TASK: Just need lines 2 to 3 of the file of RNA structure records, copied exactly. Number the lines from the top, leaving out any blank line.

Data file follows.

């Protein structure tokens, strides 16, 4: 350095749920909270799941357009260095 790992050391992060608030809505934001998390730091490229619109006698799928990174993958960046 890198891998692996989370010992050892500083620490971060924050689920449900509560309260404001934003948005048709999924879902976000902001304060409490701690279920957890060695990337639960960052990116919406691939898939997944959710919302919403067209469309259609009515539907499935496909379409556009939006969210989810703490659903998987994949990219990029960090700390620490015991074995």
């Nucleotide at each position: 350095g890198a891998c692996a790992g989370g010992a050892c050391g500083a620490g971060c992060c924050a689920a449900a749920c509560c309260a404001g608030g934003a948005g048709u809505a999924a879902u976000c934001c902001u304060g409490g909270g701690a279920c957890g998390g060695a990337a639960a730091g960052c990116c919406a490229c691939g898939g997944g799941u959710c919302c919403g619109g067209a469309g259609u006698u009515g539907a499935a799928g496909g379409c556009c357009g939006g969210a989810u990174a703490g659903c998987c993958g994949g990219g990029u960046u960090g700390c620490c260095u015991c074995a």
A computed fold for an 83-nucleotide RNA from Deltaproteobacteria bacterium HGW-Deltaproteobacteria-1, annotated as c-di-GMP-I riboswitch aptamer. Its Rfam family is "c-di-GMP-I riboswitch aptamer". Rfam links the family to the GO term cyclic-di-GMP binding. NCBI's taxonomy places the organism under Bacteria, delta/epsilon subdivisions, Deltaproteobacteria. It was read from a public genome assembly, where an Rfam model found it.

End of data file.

């Nucleotide at each position: 350095g890198a891998c692996a790992g989370g010992a050892c050391g500083a620490g971060c992060c924050a689920a449900a749920c509560c309260a404001g608030g934003a948005g048709u809505a999924a879902u976000c934001c902001u304060g409490g909270g701690a279920c957890g998390g060695a990337a639960a730091g960052c990116c919406a490229c691939g898939g997944g799941u959710c919302c919403g619109g067209a469309g259609u006698u009515g539907a499935a799928g496909g379409c556009c357009g939006g969210a989810u990174a703490g659903c998987c993958g994949g990219g990029u960046u960090g700390c620490c260095u015991c074995a």
A computed fold for an 83-nucleotide RNA from Deltaproteobacteria bacterium HGW-Deltaproteobacteria-1, annotated as c-di-GMP-I riboswitch aptamer. Its Rfam family is "c-di-GMP-I riboswitch aptamer". Rfam links the family to the GO term cyclic-di-GMP binding. NCBI's taxonomy places the organism under Bacteria, delta/epsilon subdivisions, Deltaproteobacteria. It was read from a public genome assembly, where an Rfam model found it.